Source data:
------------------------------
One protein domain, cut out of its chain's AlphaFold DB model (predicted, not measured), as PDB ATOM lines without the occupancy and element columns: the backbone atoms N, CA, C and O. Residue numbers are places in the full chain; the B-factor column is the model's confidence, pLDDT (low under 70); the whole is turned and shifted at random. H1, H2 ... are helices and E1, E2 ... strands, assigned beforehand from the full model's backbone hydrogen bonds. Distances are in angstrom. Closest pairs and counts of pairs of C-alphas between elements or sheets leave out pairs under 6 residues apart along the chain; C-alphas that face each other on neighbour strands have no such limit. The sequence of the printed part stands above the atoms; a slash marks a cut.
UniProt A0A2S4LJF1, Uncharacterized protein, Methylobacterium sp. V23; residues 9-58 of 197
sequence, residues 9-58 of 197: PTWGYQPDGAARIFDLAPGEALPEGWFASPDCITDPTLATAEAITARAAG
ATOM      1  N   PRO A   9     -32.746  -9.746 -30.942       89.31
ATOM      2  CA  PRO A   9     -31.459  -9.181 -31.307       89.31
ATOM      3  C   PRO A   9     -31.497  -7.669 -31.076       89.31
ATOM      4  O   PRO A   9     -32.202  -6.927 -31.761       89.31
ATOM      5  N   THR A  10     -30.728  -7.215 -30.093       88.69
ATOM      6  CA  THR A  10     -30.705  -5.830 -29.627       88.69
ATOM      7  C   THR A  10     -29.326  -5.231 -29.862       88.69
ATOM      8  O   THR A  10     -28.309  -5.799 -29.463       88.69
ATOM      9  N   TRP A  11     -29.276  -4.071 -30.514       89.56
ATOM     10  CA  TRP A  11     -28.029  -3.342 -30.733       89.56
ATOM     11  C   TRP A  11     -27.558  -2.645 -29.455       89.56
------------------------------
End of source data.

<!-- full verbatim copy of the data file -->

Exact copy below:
One protein domain, cut out of its chain's AlphaFold DB model (predicted, not measured), as PDB ATOM lines without the occupancy and element columns: the backbone atoms N, CA, C and O. Residue numbers are places in the full chain; the B-factor column is the model's confidence, pLDDT (low under 70); the whole is turned and shifted at random. H1, H2 ... are helices and E1, E2 ... strands, assigned beforehand from the full model's backbone hydrogen bonds. Distances are in angstrom. Closest pairs and counts of pairs of C-alphas between elements or sheets leave out pairs under 6 residues apart along the chain; C-alphas that face each other on neighbour strands have no such limit. The sequence of the printed part stands above the atoms; a slash marks a cut.
UniProt A0A2S4LJF1, Uncharacterized protein, Methylobacterium sp. V23; residues 9-58 of 197
sequence, residues 9-58 of 197: PTWGYQPDGAARIFDLAPGEALPEGWFASPDCITDPTLATAEAITARAAG
ATOM      1  N   PRO A   9     -32.746  -9.746 -30.942       89.31
ATOM      2  CA  PRO A   9     -31.459  -9.181 -31.307       89.31
ATOM      3  C   PRO A   9     -31.497  -7.669 -31.076       89.31
ATOM      4  O   PRO A   9     -32.202  -6.927 -31.761       89.31
ATOM      5  N   THR A  10     -30.728  -7.215 -30.093       88.69
ATOM      6  CA  THR A  10     -30.705  -5.830 -29.627       88.69
ATOM      7  C   THR A  10     -29.326  -5.231 -29.862       88.69
ATOM      8  O   THR A  10     -28.309  -5.799 -29.463       88.69
ATOM      9  N   TRP A  11     -29.276  -4.071 -30.514       89.56
ATOM     10  CA  TRP A  11     -28.029  -3.342 -30.733       89.56
ATOM     11  C   TRP A  11     -27.558  -2.645 -29.455       89.56